2. He learned to adapt and suffer through girly trends to make me happy.

I'm sure when my dad was younger and pictured his future, he didn't think about the Barbie pretend pageants, dressing up as a princess, perfecting my pigtails and enduring other countless girly events. My dad never turned me down when I wanted to play a game, no matter what and was always willing to help me pick out cute outfits and do my hair before preschool.

3. He sends the cutest texts.

Random text messages since I have gotten my own cell phone have always come my way from my dad. Those randoms "I love you so much" and "I am so proud of you" never fail to make me smile, and I can always count on my dad for an adorable text message when I'm feeling down.

4. He taught me how to be brave.

When I needed to learn how to swim, he threw me in the pool. When I needed to learn how to ride a bike, he went alongside me and made sure I didn't fall too badly. When I needed to learn how to drive, he was there next to me, making sure I didn't crash.

5. He encourages me to best the best I can be.

My dad sees the best in me, no matter how much I fail. He's always there to support me and turn my failures into successes. He can sit on the phone with me for hours, talking future career stuff and listening to me lay out my future plans and goals. He wants the absolute best for me, and no is never an option, he is always willing to do whatever it takes to get me where I need to be.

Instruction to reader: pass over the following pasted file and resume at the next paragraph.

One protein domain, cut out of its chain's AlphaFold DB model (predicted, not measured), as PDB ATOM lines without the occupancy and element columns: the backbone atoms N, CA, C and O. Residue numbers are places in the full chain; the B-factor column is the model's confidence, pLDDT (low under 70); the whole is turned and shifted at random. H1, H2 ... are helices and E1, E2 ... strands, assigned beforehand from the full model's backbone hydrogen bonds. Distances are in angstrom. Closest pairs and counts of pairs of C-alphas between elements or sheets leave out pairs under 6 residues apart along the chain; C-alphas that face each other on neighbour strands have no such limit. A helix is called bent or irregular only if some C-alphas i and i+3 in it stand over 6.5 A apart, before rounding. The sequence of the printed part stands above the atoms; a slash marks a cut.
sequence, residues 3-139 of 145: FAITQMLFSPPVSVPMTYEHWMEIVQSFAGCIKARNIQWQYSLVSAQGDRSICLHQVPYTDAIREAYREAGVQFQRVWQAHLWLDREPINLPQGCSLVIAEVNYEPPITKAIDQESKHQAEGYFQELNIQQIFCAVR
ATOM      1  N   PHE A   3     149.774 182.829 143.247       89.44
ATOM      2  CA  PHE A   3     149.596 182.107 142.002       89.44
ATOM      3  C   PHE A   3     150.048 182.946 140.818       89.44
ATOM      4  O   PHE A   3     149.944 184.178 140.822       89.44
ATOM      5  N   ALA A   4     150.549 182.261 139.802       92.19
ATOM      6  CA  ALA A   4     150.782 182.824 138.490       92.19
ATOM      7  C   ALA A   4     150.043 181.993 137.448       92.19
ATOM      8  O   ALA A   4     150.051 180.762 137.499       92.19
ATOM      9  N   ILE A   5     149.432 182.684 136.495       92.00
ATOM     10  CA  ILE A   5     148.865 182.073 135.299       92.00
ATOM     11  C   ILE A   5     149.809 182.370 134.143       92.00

6. He gets sentimental way too often, but it's cute.

Whether you're sitting down at the kitchen table, reminiscing about your childhood, or that one song comes on that your dad insists you will dance to together on your wedding day, your dad's emotions often come out in the cutest possible way, forever reminding you how loved you are.


7. He supports you, emotionally and financially.

Need to vent about a guy in your life that isn't treating you well? My dad is there. Need some extra cash to help fund spring break? He's there for that, too.

8. He shows me how I should be treated.

Yes, my dad treats me like a princess, and I don't expect every guy I meet to wait on me hand and foot, but I do expect respect, and that's exactly what my dad showed I deserve. From the way he loves, admires, and respects me, he shows me that there are guys out there who will one day come along and treat me like that. My dad always advises me to not put up with less than I deserve and assures me that the right guy will come along one day.

For these reasons and more, my dad will forever be my No. 1 man. I love you!

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Why The Idea Of 'No Politics At The Dinner Table' Takes Place And Why We Should Avoid It

When did having a dialogue become so rare?